Greek, unlike English, is a highly inflected language. Inflection refers to the changes that words undergo in accordance with their grammatical function in a sentence. Verbs in Greek consist of two basic parts: a stem, which contains the dictionary meaning of the word, and one or more affixes, which indicate the function of the word in the particular sentence where it occurs. An affix added to the beginning of a word is called a prefix, one that is added within a word is called an infix, and one that is added to the end of a word is called a suffix. English verbs such as “break” are illustrative: “break-” is the present stem, and by adding the third person singular suffix, we get “breaks.” “Brok-” is the past stem, and “broken” is the part participle.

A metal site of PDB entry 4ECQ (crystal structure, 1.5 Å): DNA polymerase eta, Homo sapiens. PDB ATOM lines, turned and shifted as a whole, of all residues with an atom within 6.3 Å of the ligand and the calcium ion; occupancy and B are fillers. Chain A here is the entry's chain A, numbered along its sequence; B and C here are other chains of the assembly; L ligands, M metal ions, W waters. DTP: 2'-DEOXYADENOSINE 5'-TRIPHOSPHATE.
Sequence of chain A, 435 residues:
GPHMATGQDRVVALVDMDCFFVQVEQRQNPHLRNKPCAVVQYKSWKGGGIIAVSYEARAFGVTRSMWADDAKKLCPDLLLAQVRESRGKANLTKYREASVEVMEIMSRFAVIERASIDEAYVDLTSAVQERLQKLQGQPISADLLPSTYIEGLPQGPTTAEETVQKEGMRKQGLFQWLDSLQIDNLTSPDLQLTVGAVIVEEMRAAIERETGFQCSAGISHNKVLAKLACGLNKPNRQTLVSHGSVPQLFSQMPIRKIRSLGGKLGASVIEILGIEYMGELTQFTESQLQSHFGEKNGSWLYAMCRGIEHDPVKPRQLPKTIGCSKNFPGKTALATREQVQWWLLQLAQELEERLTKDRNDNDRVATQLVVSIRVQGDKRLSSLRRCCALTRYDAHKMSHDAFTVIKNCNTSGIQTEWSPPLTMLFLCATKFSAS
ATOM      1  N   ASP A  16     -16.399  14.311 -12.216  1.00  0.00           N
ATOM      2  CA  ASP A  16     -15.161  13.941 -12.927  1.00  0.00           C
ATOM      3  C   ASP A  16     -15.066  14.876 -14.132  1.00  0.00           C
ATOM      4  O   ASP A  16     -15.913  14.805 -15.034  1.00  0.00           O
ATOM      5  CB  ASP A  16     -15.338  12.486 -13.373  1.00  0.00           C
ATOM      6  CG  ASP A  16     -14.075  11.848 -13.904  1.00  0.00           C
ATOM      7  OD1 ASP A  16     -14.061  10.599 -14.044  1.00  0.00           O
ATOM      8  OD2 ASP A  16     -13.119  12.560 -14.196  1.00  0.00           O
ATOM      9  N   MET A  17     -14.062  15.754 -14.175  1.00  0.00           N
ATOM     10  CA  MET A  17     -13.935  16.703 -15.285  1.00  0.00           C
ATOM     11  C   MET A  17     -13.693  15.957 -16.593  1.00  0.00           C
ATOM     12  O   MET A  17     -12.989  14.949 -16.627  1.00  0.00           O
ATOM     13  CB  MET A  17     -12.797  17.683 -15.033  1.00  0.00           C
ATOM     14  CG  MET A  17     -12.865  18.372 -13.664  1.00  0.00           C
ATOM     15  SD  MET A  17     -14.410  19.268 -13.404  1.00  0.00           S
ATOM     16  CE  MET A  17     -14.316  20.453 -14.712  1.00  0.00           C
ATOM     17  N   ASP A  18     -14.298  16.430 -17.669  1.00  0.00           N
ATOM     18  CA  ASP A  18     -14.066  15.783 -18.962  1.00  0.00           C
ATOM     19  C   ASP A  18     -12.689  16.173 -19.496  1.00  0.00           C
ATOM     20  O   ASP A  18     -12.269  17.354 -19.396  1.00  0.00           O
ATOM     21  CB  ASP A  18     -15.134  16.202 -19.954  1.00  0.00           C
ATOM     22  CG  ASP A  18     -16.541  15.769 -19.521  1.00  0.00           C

Notice, however, the forms for the English verb “have” and their German and Spanish equivalents (see chart).